Scientific and clinical work concerning the etiology of substance use and addiction has come a long way in the past decades. Current theories highlight the notion that addiction is rooted in deficits in neurobiological and psychological reward mechanisms, but also as a coping-oriented effort to contend with, or “self-medicate,” negative emotional experiences. As such, contemporary approaches in the dynamic psychotherapy of addiction highlight the compensatory nature of addiction, encouraging clinicians to detect the mental suffering underlying addiction and promote alternative coping behaviors. In this perspective article, the authors advocate for an integrative approach toward understanding and addressing addiction in psychotherapy, acknowledging its biological, psychological and social aspects. We propose that in addition to the regulatory process of self-medication, in which negative emotions are being suppressed, compulsive substance use may also reflect a substitutive function, in which negative emotions are being 'acted-out' through the use of drugs or alcohol. We suggest an integrative clinical approach which addresses these psychological aspects in a sequential manner and discuss consequent benefits for clinicians and patients working with and through addiction.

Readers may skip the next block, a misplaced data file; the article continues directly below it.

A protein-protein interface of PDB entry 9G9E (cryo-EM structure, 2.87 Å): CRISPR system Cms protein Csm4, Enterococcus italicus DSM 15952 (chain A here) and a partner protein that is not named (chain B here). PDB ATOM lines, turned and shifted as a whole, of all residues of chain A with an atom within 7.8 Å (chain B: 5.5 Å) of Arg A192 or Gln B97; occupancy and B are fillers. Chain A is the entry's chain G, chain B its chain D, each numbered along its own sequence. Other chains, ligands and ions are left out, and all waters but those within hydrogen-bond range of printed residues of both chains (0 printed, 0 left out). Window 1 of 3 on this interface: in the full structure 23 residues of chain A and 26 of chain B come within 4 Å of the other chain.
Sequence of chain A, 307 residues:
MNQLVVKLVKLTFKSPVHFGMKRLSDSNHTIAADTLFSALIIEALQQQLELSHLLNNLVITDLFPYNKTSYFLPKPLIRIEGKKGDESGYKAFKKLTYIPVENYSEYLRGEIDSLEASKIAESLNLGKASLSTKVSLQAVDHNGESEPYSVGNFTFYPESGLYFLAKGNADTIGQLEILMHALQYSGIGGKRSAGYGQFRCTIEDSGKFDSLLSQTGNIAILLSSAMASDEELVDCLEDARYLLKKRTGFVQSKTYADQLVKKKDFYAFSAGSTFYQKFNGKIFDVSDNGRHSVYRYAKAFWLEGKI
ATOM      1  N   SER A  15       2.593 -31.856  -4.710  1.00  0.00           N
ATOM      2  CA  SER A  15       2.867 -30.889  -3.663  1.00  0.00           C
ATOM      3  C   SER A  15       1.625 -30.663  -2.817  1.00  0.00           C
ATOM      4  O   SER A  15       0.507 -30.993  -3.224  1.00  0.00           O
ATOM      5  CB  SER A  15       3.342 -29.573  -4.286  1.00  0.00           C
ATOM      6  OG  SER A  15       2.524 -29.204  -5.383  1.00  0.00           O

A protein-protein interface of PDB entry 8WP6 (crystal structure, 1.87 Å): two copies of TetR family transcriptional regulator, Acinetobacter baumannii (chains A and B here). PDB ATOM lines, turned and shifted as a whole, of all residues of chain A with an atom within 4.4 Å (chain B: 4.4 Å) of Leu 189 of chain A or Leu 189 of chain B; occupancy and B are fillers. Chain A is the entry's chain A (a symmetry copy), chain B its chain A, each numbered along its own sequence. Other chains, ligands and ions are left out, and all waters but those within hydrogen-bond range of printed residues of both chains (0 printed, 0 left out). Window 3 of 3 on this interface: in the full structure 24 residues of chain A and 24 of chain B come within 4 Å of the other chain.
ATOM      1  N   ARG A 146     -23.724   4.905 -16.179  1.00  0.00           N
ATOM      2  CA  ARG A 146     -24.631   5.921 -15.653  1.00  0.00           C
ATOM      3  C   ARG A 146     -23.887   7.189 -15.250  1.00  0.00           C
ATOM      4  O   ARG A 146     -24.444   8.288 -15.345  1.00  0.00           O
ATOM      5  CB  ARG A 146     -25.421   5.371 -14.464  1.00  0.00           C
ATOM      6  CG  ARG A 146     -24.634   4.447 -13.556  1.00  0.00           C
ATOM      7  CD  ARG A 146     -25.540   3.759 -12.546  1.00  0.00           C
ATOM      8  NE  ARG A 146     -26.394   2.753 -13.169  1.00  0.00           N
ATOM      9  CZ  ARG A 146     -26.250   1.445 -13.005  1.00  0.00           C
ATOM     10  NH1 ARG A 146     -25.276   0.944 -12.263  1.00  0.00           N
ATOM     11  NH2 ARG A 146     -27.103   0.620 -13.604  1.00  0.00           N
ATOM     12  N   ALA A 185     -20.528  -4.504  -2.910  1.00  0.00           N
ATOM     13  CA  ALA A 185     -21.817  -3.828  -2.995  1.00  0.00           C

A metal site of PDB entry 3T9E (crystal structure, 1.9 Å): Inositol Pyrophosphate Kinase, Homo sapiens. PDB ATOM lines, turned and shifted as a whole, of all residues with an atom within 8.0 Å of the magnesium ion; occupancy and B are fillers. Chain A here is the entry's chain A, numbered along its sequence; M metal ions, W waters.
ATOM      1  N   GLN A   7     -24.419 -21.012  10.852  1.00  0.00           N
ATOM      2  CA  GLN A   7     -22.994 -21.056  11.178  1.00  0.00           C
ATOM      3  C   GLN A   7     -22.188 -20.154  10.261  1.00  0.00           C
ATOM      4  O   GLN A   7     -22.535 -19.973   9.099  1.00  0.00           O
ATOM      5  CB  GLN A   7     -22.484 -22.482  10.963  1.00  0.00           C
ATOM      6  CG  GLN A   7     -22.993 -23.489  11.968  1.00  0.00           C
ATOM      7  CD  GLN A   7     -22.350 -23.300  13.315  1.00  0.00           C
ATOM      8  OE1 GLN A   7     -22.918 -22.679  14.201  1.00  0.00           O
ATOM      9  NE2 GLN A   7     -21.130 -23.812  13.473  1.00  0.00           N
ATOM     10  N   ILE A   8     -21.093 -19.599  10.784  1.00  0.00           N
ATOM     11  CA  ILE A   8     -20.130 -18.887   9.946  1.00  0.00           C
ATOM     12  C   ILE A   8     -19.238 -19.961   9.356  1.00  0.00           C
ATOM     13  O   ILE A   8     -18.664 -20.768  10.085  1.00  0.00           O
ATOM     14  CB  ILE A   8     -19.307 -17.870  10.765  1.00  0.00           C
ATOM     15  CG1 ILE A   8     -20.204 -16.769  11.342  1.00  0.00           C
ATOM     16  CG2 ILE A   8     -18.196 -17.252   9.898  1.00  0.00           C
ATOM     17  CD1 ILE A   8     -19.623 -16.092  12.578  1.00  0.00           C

Bibliographical notePublisher Copyright:
Copyright © 2022 Feingold and Tzur Bitan.
- acting out
- substance use
ASJC Scopus subject areas
- Psychiatry and Mental health